As far as the Veterans are concerned, I am as grateful as anyone for the service they gave. It is stirring to drive past a Veterans' Cemetery and observe the tidy rows of miniature flags. Thank you to all those that volunteer to carry on this tradition. It is an honor to them, but I think an even greater honor is a public service where living Vets can tell their tale, the ones who gave their all can be recognized, and just generally show everyone of them the respect and thanks they so well deserve. Take your children to these events and educate them on the price of our Freedom.

P.S. I had to come back to edit this post. While commenting on yet another Memorial Day posting, it suddenly dawned on me... What people get from the ritual of visiting the graves... I had just read Joan's post at 50somethingwoman.blogspot.com/ She spoke of the bonding, family values kinds of things. Blame it on my upbringing I suppose. Those things were never nurtured in me. That makes me sad. I must be missing out on something really special...

Sunday, May 24, 2009

WWII Veteran

This weekend, as we come together with family and friends for cookouts, graduation parties and camping trips, let us set aside a bit of time to reflect on those who gave their lives so that we might have the freedom to do those very things...

I am proud to introduce to you my father-in-law J.C. He served in the Navy during WWII. Luckier than a lot of the men he served with, he not only lived to return home but also lived long enough to witness the memorial built in honor of those who fought in that "war to end all wars".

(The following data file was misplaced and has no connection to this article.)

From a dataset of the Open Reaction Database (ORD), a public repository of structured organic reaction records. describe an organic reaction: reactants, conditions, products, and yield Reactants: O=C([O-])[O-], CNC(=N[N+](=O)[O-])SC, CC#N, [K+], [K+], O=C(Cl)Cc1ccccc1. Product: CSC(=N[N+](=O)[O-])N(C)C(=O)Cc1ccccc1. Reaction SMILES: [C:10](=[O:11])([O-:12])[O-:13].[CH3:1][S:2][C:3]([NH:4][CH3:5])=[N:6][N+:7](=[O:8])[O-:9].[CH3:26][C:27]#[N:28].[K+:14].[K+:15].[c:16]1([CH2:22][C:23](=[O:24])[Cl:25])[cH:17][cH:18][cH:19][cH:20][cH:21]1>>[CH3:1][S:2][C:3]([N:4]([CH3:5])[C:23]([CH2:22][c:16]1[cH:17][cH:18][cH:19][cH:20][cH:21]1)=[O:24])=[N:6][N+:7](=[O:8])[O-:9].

He is now 85 and his dream was to see the WWII Memorial before he died, though he wondered if he would. In July of 2007, Hubby's brother took him to tour Washington, D.C.
This is a military family. Hubby joined the army after high school, as did his son Tim. His brother Richard (shown below with J.C.) served in Vietnam and retired from the military. Richard's son Shawn is also career army, a member of special forces, a black hawk and fixed-wing pilot. It was a very emotional trip for all three generations. Richard found names on The Wall of friends that he had thought had made it home. Yes, they made it 'home'. J.C. had a tough time. There is a reflection pond with a star for every lost man. With tears in his eyes he said, "I'm sorry you boys didn't make it home." We consider them men, but in reality a lot of these soldiers that have made the ultimate sacrifice were still being raised by mom and dad when they went to serve. For many, it was the first night away from home. For too many, they would never again fall asleep in their own room.
In the last couple of years, there has been a lot of talk about the dying WWII vets. Their numbers are shrinking daily, with not many of them left. I had seen several news reports about different groups of veterans making the journey to D.C. to witness the Memorial. I thought J.C.s story might be an interesting read. He was raised in a coal mining camp and also served in the CCCs before the army. Without telling him, I sent an e-mail about him and his D.C. trip to the local newspaper. I got a reply saying they wanted to interview him.
This photo of J.C. the reporter and the photographer was taken in August of 2007.

Here the photographer has J.C. and Jackie posed in front of some old photographs and Army papers.

The story appeared on the front page of our Xenia Gazette and also on the Fairborn daily paper. Fairborn was their hometown before coming to live with us. Hubby's sister and brother both live there. We kept it a surprise, and boy were they ever surprised! I framed the article and it hangs in their bedroom. It's something that J.C. is very proud to show off. It's a shame that all veterans don't get that kind of recognition

Here's a fun picture of J.C. 'in the day' with a few buddies having some brewskies:

Thank you veterans!